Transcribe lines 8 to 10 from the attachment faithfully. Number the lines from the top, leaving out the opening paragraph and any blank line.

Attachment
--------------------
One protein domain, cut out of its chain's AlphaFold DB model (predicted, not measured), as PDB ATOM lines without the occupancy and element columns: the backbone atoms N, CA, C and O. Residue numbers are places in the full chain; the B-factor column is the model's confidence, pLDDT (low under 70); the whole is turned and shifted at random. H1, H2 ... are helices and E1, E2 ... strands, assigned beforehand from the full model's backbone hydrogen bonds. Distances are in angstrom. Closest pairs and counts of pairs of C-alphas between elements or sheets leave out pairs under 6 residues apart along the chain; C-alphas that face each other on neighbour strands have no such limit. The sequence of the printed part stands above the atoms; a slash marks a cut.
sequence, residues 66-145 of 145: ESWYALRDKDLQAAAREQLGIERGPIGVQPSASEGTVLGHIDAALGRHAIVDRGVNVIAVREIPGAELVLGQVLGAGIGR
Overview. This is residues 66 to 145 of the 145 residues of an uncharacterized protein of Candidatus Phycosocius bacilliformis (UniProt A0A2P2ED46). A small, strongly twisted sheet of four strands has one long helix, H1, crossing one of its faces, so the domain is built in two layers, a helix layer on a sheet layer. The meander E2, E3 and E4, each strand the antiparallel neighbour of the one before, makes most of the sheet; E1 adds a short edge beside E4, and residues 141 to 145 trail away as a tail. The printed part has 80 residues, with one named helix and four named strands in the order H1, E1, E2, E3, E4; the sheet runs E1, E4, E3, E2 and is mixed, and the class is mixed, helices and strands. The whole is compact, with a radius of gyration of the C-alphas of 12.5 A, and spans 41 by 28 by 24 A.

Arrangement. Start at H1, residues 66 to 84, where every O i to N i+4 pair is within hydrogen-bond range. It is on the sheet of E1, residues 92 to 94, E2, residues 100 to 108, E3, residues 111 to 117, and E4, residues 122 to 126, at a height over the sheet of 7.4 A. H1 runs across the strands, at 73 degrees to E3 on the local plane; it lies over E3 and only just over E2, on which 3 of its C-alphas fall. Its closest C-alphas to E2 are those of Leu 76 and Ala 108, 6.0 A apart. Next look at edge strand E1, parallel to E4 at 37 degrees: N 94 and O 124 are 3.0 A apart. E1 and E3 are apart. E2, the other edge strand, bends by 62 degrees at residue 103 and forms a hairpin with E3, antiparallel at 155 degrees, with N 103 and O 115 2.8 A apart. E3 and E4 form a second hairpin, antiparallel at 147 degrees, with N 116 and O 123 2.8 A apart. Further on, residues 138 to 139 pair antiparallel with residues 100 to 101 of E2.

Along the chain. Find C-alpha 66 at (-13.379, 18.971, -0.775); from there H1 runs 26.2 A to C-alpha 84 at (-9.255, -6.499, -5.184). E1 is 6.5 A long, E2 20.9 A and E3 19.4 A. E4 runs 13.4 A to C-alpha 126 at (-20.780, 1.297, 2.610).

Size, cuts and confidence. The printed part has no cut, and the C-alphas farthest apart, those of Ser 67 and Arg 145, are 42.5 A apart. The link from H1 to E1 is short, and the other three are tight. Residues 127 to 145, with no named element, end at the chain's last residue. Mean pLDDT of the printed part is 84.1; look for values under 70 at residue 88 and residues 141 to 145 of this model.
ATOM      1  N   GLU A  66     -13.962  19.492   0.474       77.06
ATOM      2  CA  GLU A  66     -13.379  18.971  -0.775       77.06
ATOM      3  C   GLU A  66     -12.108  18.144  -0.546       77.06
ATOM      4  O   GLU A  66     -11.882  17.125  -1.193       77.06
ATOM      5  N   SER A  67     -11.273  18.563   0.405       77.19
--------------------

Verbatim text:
ATOM      3  C   GLU A  66     -12.108  18.144  -0.546       77.06
ATOM      4  O   GLU A  66     -11.882  17.125  -1.193       77.06
ATOM      5  N   SER A  67     -11.273  18.563   0.405       77.19